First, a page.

There has been much interesting speculation about the future of the newspaper business in recent weeks. There was Michael Hirschorn’s pre-obituary for the print edition of the New York Times in The Atlantic. He foresees the Times shrinking into “a bigger, better, and less partisan version of the Huffington Post.” There was the Times’s David Carr running the old micropayments idea up the flagpole. Look to iTunes, he suggested, for a model of how “to perform a cashectomy on users.” In a Time cover story, Walter Isaacson also endorsed the development of “an iTunes-easy method of micropayment [that] will permit impulse purchases of a newspaper, magazine, article, blog or video for a penny, nickel, dime or whatever the creator chooses to charge.” In a memo posted at Poynter Online, Steve Brill argued that newspapers, the Times in particular, need to abandon the practice of giving away their stories online and begin charging for access to their content, either through pay-as-you-go micropayments or through various sorts of subscriptions.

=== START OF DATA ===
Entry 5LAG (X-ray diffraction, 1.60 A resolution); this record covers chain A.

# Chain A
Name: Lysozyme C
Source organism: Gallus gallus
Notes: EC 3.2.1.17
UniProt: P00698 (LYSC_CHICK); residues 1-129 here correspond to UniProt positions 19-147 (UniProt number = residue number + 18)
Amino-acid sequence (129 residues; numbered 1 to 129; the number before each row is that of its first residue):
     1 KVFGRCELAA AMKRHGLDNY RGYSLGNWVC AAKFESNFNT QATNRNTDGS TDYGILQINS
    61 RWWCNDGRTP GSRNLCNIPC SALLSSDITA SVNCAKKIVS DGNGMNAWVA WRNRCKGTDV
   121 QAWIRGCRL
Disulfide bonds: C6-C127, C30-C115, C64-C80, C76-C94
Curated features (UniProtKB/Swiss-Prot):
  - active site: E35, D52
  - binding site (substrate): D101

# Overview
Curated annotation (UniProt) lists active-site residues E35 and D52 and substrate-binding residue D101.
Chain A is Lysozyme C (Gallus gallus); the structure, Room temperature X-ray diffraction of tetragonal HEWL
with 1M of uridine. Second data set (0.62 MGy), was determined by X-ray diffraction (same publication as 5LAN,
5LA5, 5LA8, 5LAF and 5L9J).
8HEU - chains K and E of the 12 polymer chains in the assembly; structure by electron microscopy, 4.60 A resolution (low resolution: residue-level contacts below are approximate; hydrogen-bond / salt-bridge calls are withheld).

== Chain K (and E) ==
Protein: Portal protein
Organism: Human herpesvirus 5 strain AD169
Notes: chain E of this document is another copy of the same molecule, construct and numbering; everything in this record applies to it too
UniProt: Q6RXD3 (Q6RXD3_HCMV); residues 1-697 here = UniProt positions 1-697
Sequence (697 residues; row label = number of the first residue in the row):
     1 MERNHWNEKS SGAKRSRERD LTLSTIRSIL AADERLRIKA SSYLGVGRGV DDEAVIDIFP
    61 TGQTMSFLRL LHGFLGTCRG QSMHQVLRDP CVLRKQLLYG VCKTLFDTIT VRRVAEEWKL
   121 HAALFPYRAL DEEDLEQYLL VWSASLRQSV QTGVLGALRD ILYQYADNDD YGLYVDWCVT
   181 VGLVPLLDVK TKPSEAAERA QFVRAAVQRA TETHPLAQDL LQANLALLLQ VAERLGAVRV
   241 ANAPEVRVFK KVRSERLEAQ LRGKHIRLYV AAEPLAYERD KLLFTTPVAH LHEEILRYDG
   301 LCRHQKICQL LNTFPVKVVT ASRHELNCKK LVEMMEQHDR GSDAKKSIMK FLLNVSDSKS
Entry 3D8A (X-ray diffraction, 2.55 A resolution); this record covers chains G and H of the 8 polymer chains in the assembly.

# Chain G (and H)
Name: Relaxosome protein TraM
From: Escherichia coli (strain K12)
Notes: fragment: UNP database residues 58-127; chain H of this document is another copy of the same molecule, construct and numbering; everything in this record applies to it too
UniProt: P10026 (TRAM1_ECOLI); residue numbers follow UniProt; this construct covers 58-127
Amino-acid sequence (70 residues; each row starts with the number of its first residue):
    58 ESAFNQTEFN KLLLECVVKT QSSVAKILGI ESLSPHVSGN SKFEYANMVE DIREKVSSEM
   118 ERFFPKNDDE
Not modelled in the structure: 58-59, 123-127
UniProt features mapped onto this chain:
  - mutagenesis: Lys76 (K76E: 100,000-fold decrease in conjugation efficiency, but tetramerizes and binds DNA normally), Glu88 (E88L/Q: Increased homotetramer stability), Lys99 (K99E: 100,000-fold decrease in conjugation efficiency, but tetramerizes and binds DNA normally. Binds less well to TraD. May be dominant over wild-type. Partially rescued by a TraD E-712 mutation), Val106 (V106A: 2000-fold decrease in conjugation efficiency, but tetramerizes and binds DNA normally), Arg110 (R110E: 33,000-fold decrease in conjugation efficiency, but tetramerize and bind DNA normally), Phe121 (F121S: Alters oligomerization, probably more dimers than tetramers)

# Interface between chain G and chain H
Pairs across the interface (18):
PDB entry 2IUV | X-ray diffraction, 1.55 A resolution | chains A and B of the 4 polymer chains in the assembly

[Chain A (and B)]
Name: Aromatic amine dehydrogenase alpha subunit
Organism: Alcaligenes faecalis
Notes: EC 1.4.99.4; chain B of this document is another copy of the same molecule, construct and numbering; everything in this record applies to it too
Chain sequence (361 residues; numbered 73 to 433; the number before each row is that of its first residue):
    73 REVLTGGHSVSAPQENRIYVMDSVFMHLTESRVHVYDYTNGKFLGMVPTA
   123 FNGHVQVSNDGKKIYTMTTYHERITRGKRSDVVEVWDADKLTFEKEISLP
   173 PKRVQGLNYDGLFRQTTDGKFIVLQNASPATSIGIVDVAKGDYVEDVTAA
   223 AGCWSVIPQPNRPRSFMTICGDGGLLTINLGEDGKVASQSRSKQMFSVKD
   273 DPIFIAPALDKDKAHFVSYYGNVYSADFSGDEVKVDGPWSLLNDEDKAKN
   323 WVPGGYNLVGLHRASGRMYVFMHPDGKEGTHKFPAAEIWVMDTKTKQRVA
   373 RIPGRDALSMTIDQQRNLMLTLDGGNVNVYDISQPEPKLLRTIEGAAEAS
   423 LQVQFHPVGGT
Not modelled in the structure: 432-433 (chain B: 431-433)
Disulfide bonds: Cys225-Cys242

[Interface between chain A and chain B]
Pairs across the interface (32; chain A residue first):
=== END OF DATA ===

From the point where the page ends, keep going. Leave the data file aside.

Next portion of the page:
Shadowing the discussion, naturally, have been anti-paper agitators like Clay Shirky and Jeff Jarvis. To them, the renewal of talk about asking folks to – gasp! chuckle! guffaw! – pay for content is yet more evidence of the general cluelessness of the dead-tree crowd, who are simply too dim to realize that publishers have been rendered impotent and it’s the “users” now who call all the shots. “Back in the real world,” says Shirky, “the media business is being turned upside down by our new freedoms and our new roles. We’re not just readers anymore, or listeners or viewers. We’re not customers and we’re certainly not consumers. We’re users. We don’t consume content, we use it, and mostly what we use it for is to support our conversations with one another, because we’re media outlets now too.” Consumers pay; users don’t.